These three strands collided throughout the twentieth century, as the prosperity gospel came into being. It started — like the “work ethic” Max Weber described — as a way to justify why, during the Gilded Age, some people were rich and others poor. (One early prosperity gospel proponent, Baptist preacher Russell H. Conwell, told his mostly-destitute congregation in 1915: “I say you ought to be rich; you have no right to be poor.”) Instead of blaming structural inequality, Conwell and those like him blamed the perceived failures of the individual.
Throughout the twentieth century, proponents of this particularly American blend of theology envisaged God as a kind of banker, dispensing money to the deserving, with Jesus as a model business executive. Both of these characterizations were, at times, literal: In 1936, New Thought mystic and founder of the Unity Church Charles Fillmore rewrote Psalm 23 to read, “The Lord is my banker/my credit is good”; in 1925, advertising executive Bruce Bowler wrote The Man Nobody Knows to argue that Jesus was the first great capitalist. The literal money quote reads, “Some day ... someone will write a book about Jesus. Every businessman will read it and send it to his partners and his salesmen. For it will tell the story of the founder of modern business.”
Yet it was in Pentecostal churches — with their focus on immediate spiritual gifts and the power of God to confer favor (and wellness) immediately — that the prosperity gospel as we know it today took hold. The “Word of Faith” movement — a Pentecostal version of New Thought that saw positive affirmation as central to financial and material success — became more prominent. Figures like Kenneth Hagin, his protégé Kenneth Copeland, Oral Roberts, and, of course, Osteen himself built up individual followings: followings that often grew as a result of cross-promotion (something religious historian Kate Bowler points out in her excellent Blessed, a history of the prosperity gospel movement). One preacher might, for example, feature another at his conference, or hawk his cassette tapes.
Central to the prosperity gospel was the idea of tithing, or giving money to the church, ideally one's “first fruits” — or initial earnings. This money, many prosperity gospel preachers promised, was an investment. By showing faith, parishioners could have a “hundredfold” return on their investment, a reference to a verse in the Gospel of Mark about those who suffer for Christ receiving a hundredfold what they have lost. Thus could Ken Copeland write in his Laws of Prosperity, "Do you want a hundredfold return on your money? Give and let God multiply it back to you. No bank in the world offers this kind of return! Praise the Lord!” In this mentality, tithing is a financially responsible thing to do. It’s a show of faith and a shrewd investment alike, a wager on the idea that God acts in the here and now to reward those with both faith and a sufficiently developed work ethic.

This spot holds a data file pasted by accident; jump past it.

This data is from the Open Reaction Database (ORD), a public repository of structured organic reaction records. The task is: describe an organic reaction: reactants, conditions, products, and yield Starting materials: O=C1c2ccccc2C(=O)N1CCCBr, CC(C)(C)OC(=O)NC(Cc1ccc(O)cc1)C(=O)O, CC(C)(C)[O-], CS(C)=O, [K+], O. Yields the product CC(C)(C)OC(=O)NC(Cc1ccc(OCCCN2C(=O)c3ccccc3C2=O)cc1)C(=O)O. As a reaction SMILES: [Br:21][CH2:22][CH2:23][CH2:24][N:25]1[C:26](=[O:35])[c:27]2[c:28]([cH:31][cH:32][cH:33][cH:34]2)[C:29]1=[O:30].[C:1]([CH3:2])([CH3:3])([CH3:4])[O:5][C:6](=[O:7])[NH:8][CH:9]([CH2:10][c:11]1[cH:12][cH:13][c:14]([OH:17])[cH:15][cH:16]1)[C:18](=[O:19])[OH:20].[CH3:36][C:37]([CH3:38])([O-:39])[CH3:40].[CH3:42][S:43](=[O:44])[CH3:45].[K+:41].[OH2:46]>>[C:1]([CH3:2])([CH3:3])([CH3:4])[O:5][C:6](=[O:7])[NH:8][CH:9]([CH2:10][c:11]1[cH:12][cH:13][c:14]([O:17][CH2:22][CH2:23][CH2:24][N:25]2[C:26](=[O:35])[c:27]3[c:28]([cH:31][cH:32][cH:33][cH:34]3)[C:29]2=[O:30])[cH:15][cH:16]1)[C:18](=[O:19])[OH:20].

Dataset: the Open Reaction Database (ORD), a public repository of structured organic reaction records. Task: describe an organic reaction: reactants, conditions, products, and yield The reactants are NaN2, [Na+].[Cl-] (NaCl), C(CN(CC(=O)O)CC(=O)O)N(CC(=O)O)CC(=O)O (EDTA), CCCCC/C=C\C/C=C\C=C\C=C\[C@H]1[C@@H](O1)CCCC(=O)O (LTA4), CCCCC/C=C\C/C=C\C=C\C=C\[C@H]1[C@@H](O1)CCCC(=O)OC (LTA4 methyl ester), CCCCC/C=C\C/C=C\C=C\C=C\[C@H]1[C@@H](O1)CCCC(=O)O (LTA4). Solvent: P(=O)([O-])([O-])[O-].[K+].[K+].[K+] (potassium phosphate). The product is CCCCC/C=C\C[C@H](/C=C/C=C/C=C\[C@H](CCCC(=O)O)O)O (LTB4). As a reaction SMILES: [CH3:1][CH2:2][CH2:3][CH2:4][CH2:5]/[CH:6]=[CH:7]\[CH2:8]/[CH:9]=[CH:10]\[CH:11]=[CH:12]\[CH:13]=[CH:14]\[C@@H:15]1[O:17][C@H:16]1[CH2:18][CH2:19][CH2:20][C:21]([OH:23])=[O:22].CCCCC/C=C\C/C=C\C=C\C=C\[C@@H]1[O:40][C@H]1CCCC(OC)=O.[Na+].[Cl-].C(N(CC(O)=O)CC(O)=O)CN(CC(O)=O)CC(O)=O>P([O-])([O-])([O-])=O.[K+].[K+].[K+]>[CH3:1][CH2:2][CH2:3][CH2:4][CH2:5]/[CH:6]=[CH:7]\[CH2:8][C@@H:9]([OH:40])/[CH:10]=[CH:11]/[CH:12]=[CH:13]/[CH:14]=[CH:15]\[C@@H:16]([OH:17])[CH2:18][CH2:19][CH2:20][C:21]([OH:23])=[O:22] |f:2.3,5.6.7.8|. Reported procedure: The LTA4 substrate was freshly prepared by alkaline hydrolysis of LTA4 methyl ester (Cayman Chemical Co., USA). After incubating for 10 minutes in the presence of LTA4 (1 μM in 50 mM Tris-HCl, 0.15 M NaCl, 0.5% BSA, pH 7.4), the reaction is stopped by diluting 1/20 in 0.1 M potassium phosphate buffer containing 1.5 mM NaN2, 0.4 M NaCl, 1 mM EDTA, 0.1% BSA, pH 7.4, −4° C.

Many of the evangelical leaders that surround Trump are proponents of the prosperity gospel
The prosperity gospel tended to ebb and flow in accordance with wider cultural trends — it flourished in the postwar boom of the 1950s, and then again (unsurprisingly) in the no less ostentatious ‘80s, when big hair and big money alike were in. Yet despite the catastrophic fall of some of the most prominent proponents of the gospel — Jim Bakker, for example, spent years in prison for fraud — the movement has persisted well into the present day. Perhaps no less unsurprisingly, two of its major proponents — Paula White and Wayne T. Jackson — were among the six faith leaders invited to pray with Donald Trump at his inauguration.
Certainly Trump is, in some sense, a product of that mentality. In a recent op-ed in The New York Times, theology professor Anthea Butler argued that Donald Trump and Joel Osteen were “mirrors” of one another:
Both enjoy enormous support among evangelicals, yet they lack a command of biblical scripture. Both are among the 1 percent ... Mr. Trump’s and Mr. Osteen’s brands are rooted in success, not Scripture. Believers in prosperity like winners. Hurricanes and catastrophic floods do not provide the winning narratives crucial to keep adherents chained to prosperity gospel thinking. That is why it is easy for both men to issue platitudes devoid of empathy during natural disasters.
It’s difficult to say that the prosperity gospel itself led to Donald Trump’s inauguration. Again, only 17 percent of American Christians identify with it explicitly. It’s far more true, however, to say that the same cultural forces that led to the prosperity gospel’s proliferation in America — individualism, an affinity for ostentatious and charismatic leaders, the Protestant work ethic, and a cultural obsession with the power of “positive thinking” — shape how we, as a nation, approach politics.
What is our collective approach to health care, after all, if not rooted in a visceral sense that the unlucky are responsible for their own misfortune? What is our willingness to vote a man like Trump into office but a collective cultural reward for those who brand themselves as successful?
After all, Trump may have embraced New Thought more than anyone realized: seeing himself in the White House, affirming himself in the White House, before anyone else saw it coming.
He’s gotten his investment back a hundredfold.